Riding Alone for Thousands of Miles

Opens at Metro, Fri., Sept. 15. Rated PG. 108 minutes.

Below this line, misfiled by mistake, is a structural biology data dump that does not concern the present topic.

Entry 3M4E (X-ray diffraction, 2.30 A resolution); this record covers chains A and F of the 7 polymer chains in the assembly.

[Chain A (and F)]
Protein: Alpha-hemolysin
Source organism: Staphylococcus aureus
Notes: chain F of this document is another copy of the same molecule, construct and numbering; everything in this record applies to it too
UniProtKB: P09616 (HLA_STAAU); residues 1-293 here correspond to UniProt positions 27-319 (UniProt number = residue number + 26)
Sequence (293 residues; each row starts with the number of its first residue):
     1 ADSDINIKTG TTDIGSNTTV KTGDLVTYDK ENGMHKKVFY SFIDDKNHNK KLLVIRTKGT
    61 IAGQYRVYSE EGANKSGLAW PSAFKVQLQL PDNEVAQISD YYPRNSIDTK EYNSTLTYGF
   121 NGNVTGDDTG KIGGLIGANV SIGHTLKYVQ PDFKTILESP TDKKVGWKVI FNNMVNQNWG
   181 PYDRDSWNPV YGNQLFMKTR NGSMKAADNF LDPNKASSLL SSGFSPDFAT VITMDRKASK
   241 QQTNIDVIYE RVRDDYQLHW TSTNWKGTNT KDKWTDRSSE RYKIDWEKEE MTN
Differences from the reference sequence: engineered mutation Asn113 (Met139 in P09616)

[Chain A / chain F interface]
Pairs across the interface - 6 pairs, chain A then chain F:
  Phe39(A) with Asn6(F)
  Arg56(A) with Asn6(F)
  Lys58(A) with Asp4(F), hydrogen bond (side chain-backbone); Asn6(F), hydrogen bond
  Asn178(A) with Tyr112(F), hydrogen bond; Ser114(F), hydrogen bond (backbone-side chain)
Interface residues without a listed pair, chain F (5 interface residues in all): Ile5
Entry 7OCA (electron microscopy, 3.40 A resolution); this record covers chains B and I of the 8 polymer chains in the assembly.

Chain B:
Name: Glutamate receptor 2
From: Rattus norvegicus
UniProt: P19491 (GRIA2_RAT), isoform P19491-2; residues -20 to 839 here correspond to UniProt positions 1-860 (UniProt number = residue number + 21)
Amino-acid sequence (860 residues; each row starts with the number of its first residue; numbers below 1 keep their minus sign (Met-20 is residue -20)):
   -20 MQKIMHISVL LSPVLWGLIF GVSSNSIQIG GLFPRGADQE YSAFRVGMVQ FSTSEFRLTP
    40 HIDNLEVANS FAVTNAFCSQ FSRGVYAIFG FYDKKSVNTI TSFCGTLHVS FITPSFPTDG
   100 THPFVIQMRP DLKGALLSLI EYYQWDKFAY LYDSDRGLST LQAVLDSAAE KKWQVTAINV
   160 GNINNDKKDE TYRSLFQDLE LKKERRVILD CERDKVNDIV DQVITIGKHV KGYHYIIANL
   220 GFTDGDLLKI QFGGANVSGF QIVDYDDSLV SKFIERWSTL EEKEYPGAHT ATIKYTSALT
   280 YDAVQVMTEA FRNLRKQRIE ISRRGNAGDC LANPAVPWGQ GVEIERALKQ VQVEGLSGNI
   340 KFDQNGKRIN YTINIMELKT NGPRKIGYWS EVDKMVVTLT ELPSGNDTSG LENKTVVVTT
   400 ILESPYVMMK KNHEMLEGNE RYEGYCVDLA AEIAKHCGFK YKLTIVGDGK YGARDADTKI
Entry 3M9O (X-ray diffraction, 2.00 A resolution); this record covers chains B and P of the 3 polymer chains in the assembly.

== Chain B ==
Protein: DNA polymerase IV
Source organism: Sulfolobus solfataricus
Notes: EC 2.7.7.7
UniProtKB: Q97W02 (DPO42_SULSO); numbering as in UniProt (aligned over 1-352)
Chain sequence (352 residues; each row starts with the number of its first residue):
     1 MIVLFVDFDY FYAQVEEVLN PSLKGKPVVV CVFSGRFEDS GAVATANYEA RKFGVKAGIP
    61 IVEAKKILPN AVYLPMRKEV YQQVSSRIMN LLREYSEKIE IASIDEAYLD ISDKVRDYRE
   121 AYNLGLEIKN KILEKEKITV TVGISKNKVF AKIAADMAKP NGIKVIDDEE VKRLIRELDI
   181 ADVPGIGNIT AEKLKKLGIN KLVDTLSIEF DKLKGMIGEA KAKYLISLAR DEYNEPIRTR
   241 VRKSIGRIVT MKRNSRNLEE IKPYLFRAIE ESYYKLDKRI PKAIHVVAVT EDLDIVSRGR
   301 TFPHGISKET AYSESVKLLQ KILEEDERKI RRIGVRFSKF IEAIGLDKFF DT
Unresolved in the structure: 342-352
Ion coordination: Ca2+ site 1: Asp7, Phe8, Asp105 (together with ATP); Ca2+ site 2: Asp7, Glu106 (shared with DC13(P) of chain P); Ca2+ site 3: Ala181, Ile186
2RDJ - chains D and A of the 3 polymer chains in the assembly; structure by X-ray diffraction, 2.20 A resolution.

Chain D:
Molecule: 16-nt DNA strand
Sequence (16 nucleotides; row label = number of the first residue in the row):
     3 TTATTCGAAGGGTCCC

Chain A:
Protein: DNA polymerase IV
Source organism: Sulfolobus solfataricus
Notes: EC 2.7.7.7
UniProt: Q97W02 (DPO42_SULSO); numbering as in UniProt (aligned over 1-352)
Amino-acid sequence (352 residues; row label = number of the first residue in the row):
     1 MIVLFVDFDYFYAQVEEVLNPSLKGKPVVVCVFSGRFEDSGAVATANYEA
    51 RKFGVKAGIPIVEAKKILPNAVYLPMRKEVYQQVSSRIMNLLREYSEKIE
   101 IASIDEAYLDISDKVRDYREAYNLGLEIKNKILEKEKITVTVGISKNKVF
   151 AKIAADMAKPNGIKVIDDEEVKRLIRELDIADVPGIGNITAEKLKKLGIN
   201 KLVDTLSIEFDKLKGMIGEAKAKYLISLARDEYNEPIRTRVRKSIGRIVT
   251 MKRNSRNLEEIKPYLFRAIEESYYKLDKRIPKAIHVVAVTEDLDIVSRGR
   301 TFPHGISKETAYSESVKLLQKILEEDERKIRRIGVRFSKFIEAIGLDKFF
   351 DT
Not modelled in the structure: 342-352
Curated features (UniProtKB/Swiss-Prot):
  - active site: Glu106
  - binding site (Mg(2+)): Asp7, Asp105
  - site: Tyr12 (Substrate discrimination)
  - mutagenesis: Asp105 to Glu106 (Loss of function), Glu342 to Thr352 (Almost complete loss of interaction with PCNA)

Front-loaded with family discord, terminal cancer, prodigal jailbait, a cute kiddie, and other accessories of the ready-to-wear soap opera, Zhang Yimou's new movie about father-son reconciliation is as sincere and soggy with nostalgia as some of his other homages to the virtues of peasant life in backwater China. Slow and pretty and duller than you'd hope for from an art-house sophisticate like Zhang, Riding Alone tracks a strong, silent old Japanese man on a road trip through rural China, where obediently colorful characters, meaningful parallels, and an ancient Chinese opera pave the way to self- discovery and rebirth. The movie's early flirtation with a promising idea—"backward" China's tense history with high-tech Japan—soon falls away to reveal a fatally reverential vehicle for veteran Japanese actor Ken Takakura and the greater glory of the post-Mao proletariat. Beautifully photographed by Zhao Xiaoding, Riding Alone dutifully offers up expected scenic pleasures—the majestic sweep of a mountain range, the brightly colored abundance of a village feast. But though Zhang was after "the look of a still-life painting," he has merely sent us a fancy little postcard. ELLA TAYLOR

 
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